In 1896, Adolph S. Ochs purchased controlling interest in The New York Times for $75,000. That would be two million dollars in today's money, which seems rather laughable. Hold that thought.
The Times was not Ochs' first newspaper. He first job was delivering The Knoxville Chronicle, and he later worked as a "printer's devil". In 1878, at the age of 19(!), he purchased The Chattanooga Times for $250. Yes, the NYT was a bit more expensive. Still holding that thought?
Ochs, who was Jewish, greatly increased the circulation and influence of the NYT. He was succeeded as publisher by son-in-law Arthur Hays Sulzberger. Sulzberger's son-in-law, Orvil Dryfoos, followed, and then it was Ochs' grandson, Arthur Ochs Sulzberger. This makes the NYT's current publisher, Arthur Ochs Sulzberger, Jr., Ochs' great-grandson.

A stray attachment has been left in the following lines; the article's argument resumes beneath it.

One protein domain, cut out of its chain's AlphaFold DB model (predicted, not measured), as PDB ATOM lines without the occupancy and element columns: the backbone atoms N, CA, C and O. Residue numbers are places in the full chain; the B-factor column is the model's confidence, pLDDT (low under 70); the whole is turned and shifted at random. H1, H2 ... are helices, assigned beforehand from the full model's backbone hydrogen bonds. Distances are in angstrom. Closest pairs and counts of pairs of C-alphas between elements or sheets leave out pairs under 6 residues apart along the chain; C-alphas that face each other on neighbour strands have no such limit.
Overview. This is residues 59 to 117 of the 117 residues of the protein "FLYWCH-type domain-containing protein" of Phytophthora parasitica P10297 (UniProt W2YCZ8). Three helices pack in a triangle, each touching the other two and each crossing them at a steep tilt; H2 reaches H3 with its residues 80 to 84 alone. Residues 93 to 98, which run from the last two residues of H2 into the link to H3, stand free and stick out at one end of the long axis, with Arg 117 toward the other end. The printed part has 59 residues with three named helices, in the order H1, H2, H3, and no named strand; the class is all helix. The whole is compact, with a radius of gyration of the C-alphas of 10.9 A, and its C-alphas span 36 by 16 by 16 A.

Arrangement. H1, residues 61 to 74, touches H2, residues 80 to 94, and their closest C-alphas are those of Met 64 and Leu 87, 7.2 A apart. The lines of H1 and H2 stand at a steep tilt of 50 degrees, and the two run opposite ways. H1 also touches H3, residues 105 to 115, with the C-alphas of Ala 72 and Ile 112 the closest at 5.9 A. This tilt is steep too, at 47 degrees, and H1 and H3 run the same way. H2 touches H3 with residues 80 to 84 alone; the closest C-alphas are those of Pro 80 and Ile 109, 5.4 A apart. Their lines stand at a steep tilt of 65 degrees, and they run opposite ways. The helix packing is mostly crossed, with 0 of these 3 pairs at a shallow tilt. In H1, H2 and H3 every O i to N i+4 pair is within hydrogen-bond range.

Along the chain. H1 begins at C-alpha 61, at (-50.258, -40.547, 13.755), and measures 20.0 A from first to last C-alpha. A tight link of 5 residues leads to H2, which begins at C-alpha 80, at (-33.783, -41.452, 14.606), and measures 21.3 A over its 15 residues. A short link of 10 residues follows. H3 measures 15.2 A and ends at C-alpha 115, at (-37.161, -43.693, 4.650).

Let's get back to the thought. Today, it's not exactly clear what The New York Times is worth, but it's measured in billions. And yet, we keep thinking: considering where the newspaper business is going, that seems a tad laughable, no?